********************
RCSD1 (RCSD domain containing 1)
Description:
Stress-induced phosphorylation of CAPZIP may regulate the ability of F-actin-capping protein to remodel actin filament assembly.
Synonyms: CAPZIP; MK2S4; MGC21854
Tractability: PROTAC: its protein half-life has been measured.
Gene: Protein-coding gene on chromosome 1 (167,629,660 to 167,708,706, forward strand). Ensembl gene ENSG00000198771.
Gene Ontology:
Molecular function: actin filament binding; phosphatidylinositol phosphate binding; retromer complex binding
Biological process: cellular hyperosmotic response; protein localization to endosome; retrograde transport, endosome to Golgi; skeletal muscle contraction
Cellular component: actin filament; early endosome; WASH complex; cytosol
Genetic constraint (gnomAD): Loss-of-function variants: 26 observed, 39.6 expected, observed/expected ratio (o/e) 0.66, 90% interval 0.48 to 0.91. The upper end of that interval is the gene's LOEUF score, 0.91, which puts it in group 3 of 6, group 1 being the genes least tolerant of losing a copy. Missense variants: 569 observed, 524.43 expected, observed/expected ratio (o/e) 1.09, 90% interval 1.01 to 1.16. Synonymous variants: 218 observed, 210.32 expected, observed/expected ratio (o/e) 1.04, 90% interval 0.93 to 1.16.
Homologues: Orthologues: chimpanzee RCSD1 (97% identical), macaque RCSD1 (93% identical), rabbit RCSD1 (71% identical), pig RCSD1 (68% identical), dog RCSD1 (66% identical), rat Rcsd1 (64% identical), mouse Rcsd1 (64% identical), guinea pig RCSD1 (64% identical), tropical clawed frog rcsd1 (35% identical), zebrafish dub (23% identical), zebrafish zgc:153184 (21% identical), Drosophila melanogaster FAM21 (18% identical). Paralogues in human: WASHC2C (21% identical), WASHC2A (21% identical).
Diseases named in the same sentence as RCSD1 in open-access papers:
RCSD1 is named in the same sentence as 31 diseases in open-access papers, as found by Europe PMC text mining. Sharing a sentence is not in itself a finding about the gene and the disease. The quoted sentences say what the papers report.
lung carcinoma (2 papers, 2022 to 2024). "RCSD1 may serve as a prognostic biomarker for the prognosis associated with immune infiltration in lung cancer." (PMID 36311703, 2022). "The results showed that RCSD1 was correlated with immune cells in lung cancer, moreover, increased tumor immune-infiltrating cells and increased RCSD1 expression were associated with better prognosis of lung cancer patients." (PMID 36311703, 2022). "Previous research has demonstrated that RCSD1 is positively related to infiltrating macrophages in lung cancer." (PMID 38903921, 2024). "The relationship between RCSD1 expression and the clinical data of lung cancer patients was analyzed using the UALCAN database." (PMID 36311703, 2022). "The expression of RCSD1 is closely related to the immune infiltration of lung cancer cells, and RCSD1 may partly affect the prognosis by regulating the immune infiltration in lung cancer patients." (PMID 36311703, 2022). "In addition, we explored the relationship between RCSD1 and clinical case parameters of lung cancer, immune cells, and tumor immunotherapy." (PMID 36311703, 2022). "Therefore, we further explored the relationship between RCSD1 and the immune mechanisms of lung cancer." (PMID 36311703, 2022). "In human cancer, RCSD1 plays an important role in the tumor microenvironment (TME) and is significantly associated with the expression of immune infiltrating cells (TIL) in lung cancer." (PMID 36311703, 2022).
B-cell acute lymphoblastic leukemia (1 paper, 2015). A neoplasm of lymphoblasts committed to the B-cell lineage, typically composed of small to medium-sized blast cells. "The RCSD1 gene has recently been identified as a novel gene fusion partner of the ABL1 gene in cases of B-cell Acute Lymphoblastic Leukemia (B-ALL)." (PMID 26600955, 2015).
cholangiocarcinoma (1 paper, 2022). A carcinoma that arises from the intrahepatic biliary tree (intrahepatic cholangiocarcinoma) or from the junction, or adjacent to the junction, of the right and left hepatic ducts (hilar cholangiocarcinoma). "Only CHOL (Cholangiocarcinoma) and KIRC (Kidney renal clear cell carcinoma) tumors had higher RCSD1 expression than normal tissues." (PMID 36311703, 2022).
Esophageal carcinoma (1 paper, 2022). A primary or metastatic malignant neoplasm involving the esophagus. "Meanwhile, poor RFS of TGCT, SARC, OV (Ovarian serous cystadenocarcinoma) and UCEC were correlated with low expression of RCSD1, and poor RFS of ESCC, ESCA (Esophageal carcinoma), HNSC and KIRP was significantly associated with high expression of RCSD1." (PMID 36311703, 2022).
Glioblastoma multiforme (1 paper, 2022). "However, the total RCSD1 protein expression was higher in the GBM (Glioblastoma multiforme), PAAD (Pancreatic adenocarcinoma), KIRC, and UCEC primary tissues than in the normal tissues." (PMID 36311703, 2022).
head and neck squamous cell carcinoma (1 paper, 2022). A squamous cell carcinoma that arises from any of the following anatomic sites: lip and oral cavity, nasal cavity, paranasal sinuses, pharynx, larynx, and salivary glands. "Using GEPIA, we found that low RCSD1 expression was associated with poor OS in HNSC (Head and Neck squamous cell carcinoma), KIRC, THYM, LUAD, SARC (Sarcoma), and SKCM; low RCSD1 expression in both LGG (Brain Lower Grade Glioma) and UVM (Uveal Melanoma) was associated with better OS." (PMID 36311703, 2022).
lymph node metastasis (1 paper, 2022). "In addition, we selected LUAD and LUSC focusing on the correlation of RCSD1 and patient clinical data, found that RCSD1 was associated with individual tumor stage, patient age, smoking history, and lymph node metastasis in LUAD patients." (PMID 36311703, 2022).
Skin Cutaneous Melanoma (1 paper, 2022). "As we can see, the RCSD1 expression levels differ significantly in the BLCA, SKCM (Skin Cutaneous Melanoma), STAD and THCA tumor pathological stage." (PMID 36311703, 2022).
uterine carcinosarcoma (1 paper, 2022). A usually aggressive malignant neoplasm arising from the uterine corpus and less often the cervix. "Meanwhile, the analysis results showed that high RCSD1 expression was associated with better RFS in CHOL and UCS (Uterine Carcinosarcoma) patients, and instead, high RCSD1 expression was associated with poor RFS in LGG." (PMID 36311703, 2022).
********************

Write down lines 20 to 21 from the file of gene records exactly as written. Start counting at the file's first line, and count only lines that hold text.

head and neck squamous cell carcinoma (1 paper, 2022). A squamous cell carcinoma that arises from any of the following anatomic sites: lip and oral cavity, nasal cavity, paranasal sinuses, pharynx, larynx, and salivary glands. "Using GEPIA, we found that low RCSD1 expression was associated with poor OS in HNSC (Head and Neck squamous cell carcinoma), KIRC, THYM, LUAD, SARC (Sarcoma), and SKCM; low RCSD1 expression in both LGG (Brain Lower Grade Glioma) and UVM (Uveal Melanoma) was associated with better OS." (PMID 36311703, 2022).
lymph node metastasis (1 paper, 2022). "In addition, we selected LUAD and LUSC focusing on the correlation of RCSD1 and patient clinical data, found that RCSD1 was associated with individual tumor stage, patient age, smoking history, and lymph node metastasis in LUAD patients." (PMID 36311703, 2022).